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On Predicting lung cancer subtypes using ‘omic’ data from tumor and tumor-adjacent histologically-normal tissue

Overview of attention for article published in BMC Cancer, March 2016
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About this Attention Score

  • In the top 25% of all research outputs scored by Altmetric
  • High Attention Score compared to outputs of the same age (85th percentile)

Mentioned by

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21 tweeters

Citations

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8 Dimensions

Readers on

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41 Mendeley
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Title
On Predicting lung cancer subtypes using ‘omic’ data from tumor and tumor-adjacent histologically-normal tissue
Published in
BMC Cancer, March 2016
DOI 10.1186/s12885-016-2223-3
Pubmed ID
Authors

Arturo López Pineda, Henry Ato Ogoe, Jeya Balaji Balasubramanian, Claudia Rangel Escareño, Shyam Visweswaran, James Gordon Herman, Vanathi Gopalakrishnan

Abstract

Adenocarcinoma (ADC) and squamous cell carcinoma (SCC) are the most prevalent histological types among lung cancers. Distinguishing between these subtypes is critically important because they have different implications for prognosis and treatment. Normally, histopathological analyses are used to distinguish between the two, where the tissue samples are collected based on small endoscopic samples or needle aspirations. However, the lack of cell architecture in these small tissue samples hampers the process of distinguishing between the two subtypes. Molecular profiling can also be used to discriminate between the two lung cancer subtypes, on condition that the biopsy is composed of at least 50 % of tumor cells. However, for some cases, the tissue composition of a biopsy might be a mix of tumor and tumor-adjacent histologically normal tissue (TAHN). When this happens, a new biopsy is required, with associated cost, risks and discomfort to the patient. To avoid this problem, we hypothesize that a computational method can distinguish between lung cancer subtypes given tumor and TAHN tissue. Using publicly available datasets for gene expression and DNA methylation, we applied four classification tasks, depending on the possible combinations of tumor and TAHN tissue. First, we used a feature selector (ReliefF/Limma) to select relevant variables, which were then used to build a simple naïve Bayes classification model. Then, we evaluated the classification performance of our models by measuring the area under the receiver operating characteristic curve (AUC). Finally, we analyzed the relevance of the selected genes using hierarchical clustering and IPA® software for gene functional analysis. All Bayesian models achieved high classification performance (AUC > 0.94), which were confirmed by hierarchical cluster analysis. From the genes selected, 25 (93 %) were found to be related to cancer (19 were associated with ADC or SCC), confirming the biological relevance of our method. The results from this study confirm that computational methods using tumor and TAHN tissue can serve as a prognostic tool for lung cancer subtype classification. Our study complements results from other studies where TAHN tissue has been used as prognostic tool for prostate cancer. The clinical implications of this finding could greatly benefit lung cancer patients.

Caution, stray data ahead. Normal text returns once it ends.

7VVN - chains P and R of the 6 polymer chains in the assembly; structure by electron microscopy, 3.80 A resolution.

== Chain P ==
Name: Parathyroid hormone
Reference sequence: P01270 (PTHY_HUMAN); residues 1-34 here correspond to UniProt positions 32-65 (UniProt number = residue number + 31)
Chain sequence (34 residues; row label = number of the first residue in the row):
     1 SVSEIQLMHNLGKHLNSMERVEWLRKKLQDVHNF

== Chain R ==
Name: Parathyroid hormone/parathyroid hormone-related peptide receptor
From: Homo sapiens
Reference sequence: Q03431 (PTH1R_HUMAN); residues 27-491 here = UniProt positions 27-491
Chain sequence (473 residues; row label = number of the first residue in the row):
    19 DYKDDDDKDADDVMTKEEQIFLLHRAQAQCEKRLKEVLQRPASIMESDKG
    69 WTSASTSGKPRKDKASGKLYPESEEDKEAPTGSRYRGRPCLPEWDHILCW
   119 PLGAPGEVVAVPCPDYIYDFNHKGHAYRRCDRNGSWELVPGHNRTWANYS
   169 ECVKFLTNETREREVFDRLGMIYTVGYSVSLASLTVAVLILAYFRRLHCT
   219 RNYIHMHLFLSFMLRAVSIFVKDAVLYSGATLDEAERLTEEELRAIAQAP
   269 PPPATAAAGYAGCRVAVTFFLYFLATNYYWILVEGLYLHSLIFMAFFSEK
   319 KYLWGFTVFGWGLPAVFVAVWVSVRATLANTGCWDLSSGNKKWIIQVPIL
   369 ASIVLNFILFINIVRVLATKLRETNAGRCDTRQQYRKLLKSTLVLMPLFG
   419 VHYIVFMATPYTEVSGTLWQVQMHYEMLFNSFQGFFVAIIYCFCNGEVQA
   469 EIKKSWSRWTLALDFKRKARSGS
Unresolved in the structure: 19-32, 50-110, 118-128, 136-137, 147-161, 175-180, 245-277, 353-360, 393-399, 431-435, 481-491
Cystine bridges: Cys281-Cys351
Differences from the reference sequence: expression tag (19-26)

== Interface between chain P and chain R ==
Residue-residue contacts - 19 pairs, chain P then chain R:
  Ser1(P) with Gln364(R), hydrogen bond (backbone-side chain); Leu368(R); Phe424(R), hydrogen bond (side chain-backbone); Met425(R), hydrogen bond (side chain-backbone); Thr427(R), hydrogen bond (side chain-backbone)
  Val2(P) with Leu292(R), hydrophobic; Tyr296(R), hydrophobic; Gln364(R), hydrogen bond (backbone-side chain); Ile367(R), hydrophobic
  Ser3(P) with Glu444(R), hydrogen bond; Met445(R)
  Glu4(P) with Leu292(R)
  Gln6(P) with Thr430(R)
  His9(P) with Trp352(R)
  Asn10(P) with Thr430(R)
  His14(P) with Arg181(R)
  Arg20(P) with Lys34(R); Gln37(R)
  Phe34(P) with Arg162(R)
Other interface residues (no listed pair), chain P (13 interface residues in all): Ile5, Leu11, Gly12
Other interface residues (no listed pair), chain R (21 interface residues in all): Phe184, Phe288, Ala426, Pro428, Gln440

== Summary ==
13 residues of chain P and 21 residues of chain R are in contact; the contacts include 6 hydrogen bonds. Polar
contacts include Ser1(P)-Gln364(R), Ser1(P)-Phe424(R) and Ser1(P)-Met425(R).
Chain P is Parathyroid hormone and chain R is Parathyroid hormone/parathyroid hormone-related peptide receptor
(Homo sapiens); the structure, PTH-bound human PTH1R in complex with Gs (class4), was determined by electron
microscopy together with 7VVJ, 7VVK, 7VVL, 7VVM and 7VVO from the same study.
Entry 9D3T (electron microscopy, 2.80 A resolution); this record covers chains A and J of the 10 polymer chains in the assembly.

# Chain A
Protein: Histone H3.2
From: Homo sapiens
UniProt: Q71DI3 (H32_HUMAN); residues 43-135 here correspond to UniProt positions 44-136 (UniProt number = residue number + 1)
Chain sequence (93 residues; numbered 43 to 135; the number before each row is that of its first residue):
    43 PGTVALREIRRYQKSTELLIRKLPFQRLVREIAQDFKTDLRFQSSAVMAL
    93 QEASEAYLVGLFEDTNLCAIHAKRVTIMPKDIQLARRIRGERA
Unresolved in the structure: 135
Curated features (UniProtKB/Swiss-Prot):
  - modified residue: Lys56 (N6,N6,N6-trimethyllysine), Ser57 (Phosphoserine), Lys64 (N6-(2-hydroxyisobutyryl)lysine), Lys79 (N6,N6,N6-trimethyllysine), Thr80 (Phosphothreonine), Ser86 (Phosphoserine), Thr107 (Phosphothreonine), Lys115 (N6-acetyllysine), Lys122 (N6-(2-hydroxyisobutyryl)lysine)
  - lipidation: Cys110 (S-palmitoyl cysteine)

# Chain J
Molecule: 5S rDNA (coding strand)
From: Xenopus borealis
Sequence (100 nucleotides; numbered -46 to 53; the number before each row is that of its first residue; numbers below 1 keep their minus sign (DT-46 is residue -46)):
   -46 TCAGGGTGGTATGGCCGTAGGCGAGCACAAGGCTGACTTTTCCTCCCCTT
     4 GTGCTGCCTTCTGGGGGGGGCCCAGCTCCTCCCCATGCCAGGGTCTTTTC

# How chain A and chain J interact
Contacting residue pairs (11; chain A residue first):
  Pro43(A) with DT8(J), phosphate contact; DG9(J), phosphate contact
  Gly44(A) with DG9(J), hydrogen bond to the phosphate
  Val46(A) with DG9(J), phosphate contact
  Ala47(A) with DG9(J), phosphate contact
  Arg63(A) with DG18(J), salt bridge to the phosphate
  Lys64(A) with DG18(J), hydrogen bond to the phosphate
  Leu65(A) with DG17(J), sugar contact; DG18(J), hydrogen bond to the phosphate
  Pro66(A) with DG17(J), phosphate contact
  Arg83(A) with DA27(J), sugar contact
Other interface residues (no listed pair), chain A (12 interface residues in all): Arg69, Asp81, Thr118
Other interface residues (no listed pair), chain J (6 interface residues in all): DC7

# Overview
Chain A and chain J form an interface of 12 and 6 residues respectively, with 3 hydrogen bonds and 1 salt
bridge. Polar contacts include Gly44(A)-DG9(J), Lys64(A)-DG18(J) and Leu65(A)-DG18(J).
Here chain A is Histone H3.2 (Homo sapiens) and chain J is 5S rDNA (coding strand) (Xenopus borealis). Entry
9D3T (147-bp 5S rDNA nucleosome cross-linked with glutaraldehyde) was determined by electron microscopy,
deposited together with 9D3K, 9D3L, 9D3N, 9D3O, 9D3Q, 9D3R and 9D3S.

Twitter Demographics

The data shown below were collected from the profiles of 21 tweeters who shared this research output. Click here to find out more about how the information was compiled.

Mendeley readers

The data shown below were compiled from readership statistics for 41 Mendeley readers of this research output. Click here to see the associated Mendeley record.

Geographical breakdown

Country Count As %
Canada 1 2%
Unknown 40 98%

Demographic breakdown

Readers by professional status Count As %
Student > Bachelor 7 17%
Researcher 7 17%
Student > Master 6 15%
Student > Ph. D. Student 4 10%
Other 2 5%
Other 3 7%
Unknown 12 29%
Readers by discipline Count As %
Medicine and Dentistry 8 20%
Biochemistry, Genetics and Molecular Biology 6 15%
Agricultural and Biological Sciences 4 10%
Computer Science 4 10%
Engineering 2 5%
Other 3 7%
Unknown 14 34%

Attention Score in Context

This research output has an Altmetric Attention Score of 12. This is our high-level measure of the quality and quantity of online attention that it has received. This Attention Score, as well as the ranking and number of research outputs shown below, was calculated when the research output was last mentioned on 20 March 2016.
All research outputs
#2,318,876
of 20,978,967 outputs
Outputs from BMC Cancer
#452
of 7,520 outputs
Outputs of similar age
#39,287
of 279,259 outputs
Outputs of similar age from BMC Cancer
#1
of 1 outputs
Altmetric has tracked 20,978,967 research outputs across all sources so far. Compared to these this one has done well and is in the 88th percentile: it's in the top 25% of all research outputs ever tracked by Altmetric.
So far Altmetric has tracked 7,520 research outputs from this source. They receive a mean Attention Score of 4.3. This one has done particularly well, scoring higher than 94% of its peers.
Older research outputs will score higher simply because they've had more time to accumulate mentions. To account for age we can compare this Altmetric Attention Score to the 279,259 tracked outputs that were published within six weeks on either side of this one in any source. This one has done well, scoring higher than 85% of its contemporaries.
We're also able to compare this research output to 1 others from the same source and published within six weeks on either side of this one. This one has scored higher than all of them